This was a prospective descriptive study performed by means of convenience sampling at a single centre with variable data collection over a two year period. The study was limited by its sample size and distribution of respondents over time. Further, and due to the nature of the study design, results may have been influenced by selection, responder and recall bias. No record was kept of the number of patients that declined study involvement, and this may have contributed to selection bias. Given the small sample size, analysis of categories within the population may have been prone to type II errors. Collection of morbidity and mortality data would have facilitated investigation between delay to care and patient outcome. Unfortunately outcome data was not collected. Gaps in data collection over the study period due to time and resource constraints limit the validity of the findings. Future investigation that accounts for the limitations of this study will improve the validity of findings.



The majority of respondents were unemployed, Black African males. Skin and soft tissue infections were the most common diseases requiring surgical management. Delay to presentation and referral was noted in nearly half of all patients. Patients' socio-economic status, past medical history, age, level of first contact with the health care system, and perceptions of their own health were found to contribute to delays in seeking and receiving care in the study sample. Given that many of the barriers to care found in our study are interlinked, we believe that delays to care may be addressed by a local multifaceted intervention strategy. Given its limitations this study is hypothesis generating, and requires adequately designed future studies to ensure external validity of findings.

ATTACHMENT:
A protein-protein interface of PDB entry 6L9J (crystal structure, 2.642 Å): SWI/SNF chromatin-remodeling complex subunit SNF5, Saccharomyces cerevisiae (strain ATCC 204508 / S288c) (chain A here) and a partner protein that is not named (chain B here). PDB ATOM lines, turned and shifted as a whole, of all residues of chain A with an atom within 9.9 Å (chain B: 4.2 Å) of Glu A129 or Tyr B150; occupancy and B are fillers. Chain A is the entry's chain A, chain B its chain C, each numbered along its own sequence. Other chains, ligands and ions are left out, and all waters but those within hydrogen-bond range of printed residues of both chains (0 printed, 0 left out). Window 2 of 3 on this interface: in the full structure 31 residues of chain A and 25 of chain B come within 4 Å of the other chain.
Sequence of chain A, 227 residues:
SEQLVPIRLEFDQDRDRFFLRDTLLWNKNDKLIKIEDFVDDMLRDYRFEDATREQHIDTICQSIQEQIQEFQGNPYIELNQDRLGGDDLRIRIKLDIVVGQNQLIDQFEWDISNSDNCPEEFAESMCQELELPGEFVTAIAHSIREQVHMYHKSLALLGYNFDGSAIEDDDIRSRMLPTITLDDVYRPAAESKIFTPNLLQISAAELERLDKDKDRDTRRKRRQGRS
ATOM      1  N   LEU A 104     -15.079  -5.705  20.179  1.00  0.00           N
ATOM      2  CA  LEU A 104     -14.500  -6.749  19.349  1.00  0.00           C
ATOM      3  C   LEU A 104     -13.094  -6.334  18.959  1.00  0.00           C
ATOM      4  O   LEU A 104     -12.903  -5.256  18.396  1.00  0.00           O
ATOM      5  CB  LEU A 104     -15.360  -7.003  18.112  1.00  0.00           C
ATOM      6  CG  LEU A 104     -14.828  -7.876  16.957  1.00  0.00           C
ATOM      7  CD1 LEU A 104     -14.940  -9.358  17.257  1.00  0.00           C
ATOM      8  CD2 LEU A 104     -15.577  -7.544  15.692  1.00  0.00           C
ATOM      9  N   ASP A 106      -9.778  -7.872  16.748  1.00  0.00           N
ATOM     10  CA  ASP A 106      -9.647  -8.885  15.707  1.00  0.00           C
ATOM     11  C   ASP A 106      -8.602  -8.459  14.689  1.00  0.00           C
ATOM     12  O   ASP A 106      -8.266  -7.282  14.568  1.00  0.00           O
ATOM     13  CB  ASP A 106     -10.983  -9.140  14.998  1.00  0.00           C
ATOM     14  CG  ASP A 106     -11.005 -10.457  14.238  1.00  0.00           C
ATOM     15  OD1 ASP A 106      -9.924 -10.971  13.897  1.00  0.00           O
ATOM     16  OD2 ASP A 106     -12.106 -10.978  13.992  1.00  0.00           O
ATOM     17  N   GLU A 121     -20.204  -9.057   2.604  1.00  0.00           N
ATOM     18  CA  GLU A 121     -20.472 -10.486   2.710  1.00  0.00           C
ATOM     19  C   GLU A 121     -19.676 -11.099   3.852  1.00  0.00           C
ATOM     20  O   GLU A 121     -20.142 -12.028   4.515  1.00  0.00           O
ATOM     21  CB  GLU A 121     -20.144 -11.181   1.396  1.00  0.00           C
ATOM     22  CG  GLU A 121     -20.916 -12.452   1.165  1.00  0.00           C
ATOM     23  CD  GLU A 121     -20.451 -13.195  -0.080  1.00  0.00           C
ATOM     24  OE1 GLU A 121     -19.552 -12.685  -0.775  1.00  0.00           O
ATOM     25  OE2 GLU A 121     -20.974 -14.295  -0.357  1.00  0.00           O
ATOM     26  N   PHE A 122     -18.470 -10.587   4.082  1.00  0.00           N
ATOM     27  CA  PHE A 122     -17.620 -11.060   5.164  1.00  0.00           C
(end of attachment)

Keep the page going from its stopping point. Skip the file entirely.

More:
The authors would like to thank Dr J Witt, Dr S Birtles, and C Naidoo for their contribution.



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N Patel